I gathered my thoughts and called Greg Neise back. I told him to scratch "probable", reassuring him that it was for sure a SBGU. I walked over to John in hopes of getting closer to the bird but we lost sight of it. Less than 10 minutes later, Jeff and Michael relocated it on the ice shelf farther back to the northeast. It was now closer to Illinois but, as far as I know, it never entered Illinois airspace. John and I walked back to get scope views. We watched it preen on the ice next to a couple of Herring Gulls at about 300 yards out. The scope views we enjoyed were fairly decent given the rate at which we were losing light:

Adult SBGU next to American HERGs.
The legs were a deep pink, or at least the leg color of the surrounding Herrings gave me that impression, and it had a front-heavy look that added to the "pot-belly effect". Size was considered again and we agreed it didn't stack up to what a GBBG should next to a Herring. It looked squat and the legs seemed short. We all started discussing the possibility of a hybrid and what else it may or may not be, but we could not find a reasonable substitute. I commented that there is 1/1000 LBBGs with pink legs, but that I was sure the upperparts and the 'jizz' were not consistent with Lesser Black-backed.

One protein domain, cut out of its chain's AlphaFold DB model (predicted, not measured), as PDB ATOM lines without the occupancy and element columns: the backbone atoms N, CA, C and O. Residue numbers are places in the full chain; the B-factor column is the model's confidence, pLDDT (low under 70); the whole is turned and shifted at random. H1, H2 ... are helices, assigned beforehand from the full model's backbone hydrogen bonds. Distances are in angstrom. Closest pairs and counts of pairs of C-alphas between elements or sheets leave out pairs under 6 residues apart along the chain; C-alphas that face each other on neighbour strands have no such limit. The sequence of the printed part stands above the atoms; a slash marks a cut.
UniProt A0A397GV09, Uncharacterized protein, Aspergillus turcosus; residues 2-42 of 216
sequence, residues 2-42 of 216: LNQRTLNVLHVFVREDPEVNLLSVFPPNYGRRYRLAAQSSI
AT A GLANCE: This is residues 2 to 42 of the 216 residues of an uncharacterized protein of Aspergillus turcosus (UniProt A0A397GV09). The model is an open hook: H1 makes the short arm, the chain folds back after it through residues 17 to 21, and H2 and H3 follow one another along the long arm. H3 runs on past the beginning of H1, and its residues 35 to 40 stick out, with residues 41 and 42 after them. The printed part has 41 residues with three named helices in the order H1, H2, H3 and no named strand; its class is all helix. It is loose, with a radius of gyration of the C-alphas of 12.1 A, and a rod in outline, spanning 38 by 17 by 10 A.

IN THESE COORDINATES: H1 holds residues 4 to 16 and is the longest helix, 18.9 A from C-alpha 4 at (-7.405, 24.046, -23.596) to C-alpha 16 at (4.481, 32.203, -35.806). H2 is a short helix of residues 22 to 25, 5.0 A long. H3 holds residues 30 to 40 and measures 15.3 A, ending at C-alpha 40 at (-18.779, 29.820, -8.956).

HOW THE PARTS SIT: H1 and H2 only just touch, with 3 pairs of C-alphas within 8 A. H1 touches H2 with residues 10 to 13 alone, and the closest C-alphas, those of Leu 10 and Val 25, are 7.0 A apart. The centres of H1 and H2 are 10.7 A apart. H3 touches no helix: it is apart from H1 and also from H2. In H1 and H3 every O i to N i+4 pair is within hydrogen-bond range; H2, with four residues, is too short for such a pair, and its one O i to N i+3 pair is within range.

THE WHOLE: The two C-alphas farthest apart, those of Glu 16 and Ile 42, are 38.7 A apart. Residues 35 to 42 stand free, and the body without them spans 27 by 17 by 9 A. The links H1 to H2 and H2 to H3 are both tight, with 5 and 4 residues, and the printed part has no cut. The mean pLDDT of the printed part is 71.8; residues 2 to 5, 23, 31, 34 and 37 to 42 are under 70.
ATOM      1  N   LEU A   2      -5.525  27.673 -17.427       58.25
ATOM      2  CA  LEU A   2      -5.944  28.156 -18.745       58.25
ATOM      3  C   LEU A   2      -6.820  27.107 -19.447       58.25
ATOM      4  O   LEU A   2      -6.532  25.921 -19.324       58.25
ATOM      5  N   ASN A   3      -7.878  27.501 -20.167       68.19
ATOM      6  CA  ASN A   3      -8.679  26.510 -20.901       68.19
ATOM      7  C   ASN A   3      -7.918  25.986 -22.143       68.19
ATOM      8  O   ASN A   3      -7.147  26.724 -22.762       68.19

Michael Topp then spotted it back in the feeding frenzy. The Herring Gulls were diving head first into the lake like terns. I can't recall ever seeing a Herring Gull plunge into the water using this diving technique. This behavior, along with the hundreds of dead fish at the discharge, led me to believe that the gulls would continue to favor this area in the immediate near future. The Slaty-backed seemed discouraged by the Herrings and soon flew out of the frenzy and landed in the water. I walked out as far as I could to try to obtain photographs. It floated along for the next 15 minutes or so and allowed nice binocular views without drifting far from the discharge. The broad tertial crescent, "mascara" surrounding the pale eye and even-sized bill were noted.

Adult Slaty-backed Gull, Hammond IN; 29 Dec 2010.

Daylight had escaped us and there was really no point in taking any more photos. We headed out with a difficult walk back. I almost took a good fall but luckily landed safely on my hands. John commented that I was "a bit" younger than him and that I could easily get back up. I dusted the snow off of my gloves and thought nothing of it -I had just scored my lifer Slaty-backed Gull!

Rock pilings behind the power plant in Hammond, Indiana, looking across into Calumet Park in Chicago, Illinois.
I knew the bird would be present the next day so long as there was some ice left on the lake. This bird was now Indiana's 2nd Slaty-backed Gull. I mentioned to Jeff that I wanted it for Illinois. He said, "It's going to take a lot of bread to get it over". Coincidentally, Illinois was at two records as well. Tiebreaker?

Read Day 2 here and see if this bird graced Illinois or not.